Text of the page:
I feel like God has been convicting me of something lately, and it is our world’s preoccupation with safety.
In my small group’s Bible study this past week, one of the questions we had to answer was, “How have you experienced Jesus beckoning you nearer to His throne recently?” For me, it is in inviting me to forego my sense of safety.
We live in a broken world, and terrible things happen every day. Making safe choices is often the responsible thing to do. But, I am reminded of Jesus’ instructions to His followers in Matthew:
Then Jesus said to his disciples, “Whoever wants to be my disciple must deny themselves and take up their cross and follow me. For whoever wants to save their life will lose it, but whoever loses their life for me will find it. What good will it be for someone to gain the whole world, yet forfeit their soul? Or what can anyone give in exchange for their soul? For the Son of Man is going to come in his Father’s glory with his angels, and then he will reward each person according to what they have done. (Matthew 16:24-27)
I feel that in America, it is the norm to live as though a person can elude death indefinitely if we simply take enough precautions – if we live safe enough. I can understand this preoccupation with safety for people who do not believe in an afterlife – after all, if this life is the only shot I get, I would want to make it count, and I would want to make it last. By what I have trouble understanding is why so many Christians fall into the same mindset and place safety ahead of obedience to Christ’s instructions. Our faith is founded on our belief that through Jesus Christ, we will inherit eternal life, so when we do inevitably die, we will go to heaven and live forever in the presence of our God. Our earthly life is simply preparing us for eternity, where we will be rewarded according to how we led our lives on Earth.
And yet, overwhelmingly we choose to insulate and isolate ourselves from real or perceived harm as much as possible, which often puts us at odds with God’s commands. Sure, we may volunteer at the soup kitchen every now and then, but then we return home to our gated communities in our safe neighborhoods full of people just like us. We are willing to serve the poor, but we certainly don’t want to live near them. We lock down our borders to refugees fleeing from unspeakable horrors because the potential threat they pose to our safety outweighs God’s call to love our neighbors, be hospitable to the foreigner, and rescue the oppressed. We post on social media about injustice, but when we are invited to a bad part of town to pray for a community crying out for justice, we decide we are too uneasy about physically being there to attend. After all, we can pray for justice from the comfort and safety of our own home, right? We keep and carry firearms in case harm should befall us, because while we say we are pro-life when talking about unborn babies, we still reserve the right to take someone else’s life if we feel our own is being threatened.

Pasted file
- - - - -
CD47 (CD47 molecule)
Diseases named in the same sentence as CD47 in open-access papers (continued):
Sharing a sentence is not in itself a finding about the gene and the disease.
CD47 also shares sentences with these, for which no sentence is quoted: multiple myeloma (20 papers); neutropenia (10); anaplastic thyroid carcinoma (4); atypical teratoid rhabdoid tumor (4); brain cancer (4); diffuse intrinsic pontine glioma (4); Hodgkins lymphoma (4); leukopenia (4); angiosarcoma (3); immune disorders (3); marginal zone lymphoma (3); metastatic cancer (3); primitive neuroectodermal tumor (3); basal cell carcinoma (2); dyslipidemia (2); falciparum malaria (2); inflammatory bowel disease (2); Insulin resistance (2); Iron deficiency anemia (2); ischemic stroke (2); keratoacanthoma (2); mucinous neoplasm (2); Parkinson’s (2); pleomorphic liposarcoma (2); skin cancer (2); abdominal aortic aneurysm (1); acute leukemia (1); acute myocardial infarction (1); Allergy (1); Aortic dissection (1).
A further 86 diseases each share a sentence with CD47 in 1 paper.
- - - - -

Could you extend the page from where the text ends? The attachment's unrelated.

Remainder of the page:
The truth is that where there is the greatest need for the Gospel, there is also often the greatest danger. No one knew that better than the early church. Of the original 12 apostles, 8 died as martyrs, at least two of whom were crucified.
What I am coming to realize is the way I live my life is so much more important than the length I live my life. And as such, when I have to choose between safety and obedience, I pray for the courage to choose the latter. As Peter (one of the apostles who was crucified for his faith in Christ) wrote:
Who is going to harm you if you are eager to do good? But even if you should suffer for what is right, you are blessed. Do not fear their threats, do not be frightened. But in your hearts, revere Christ as Lord. (1 Peter 3:13-15)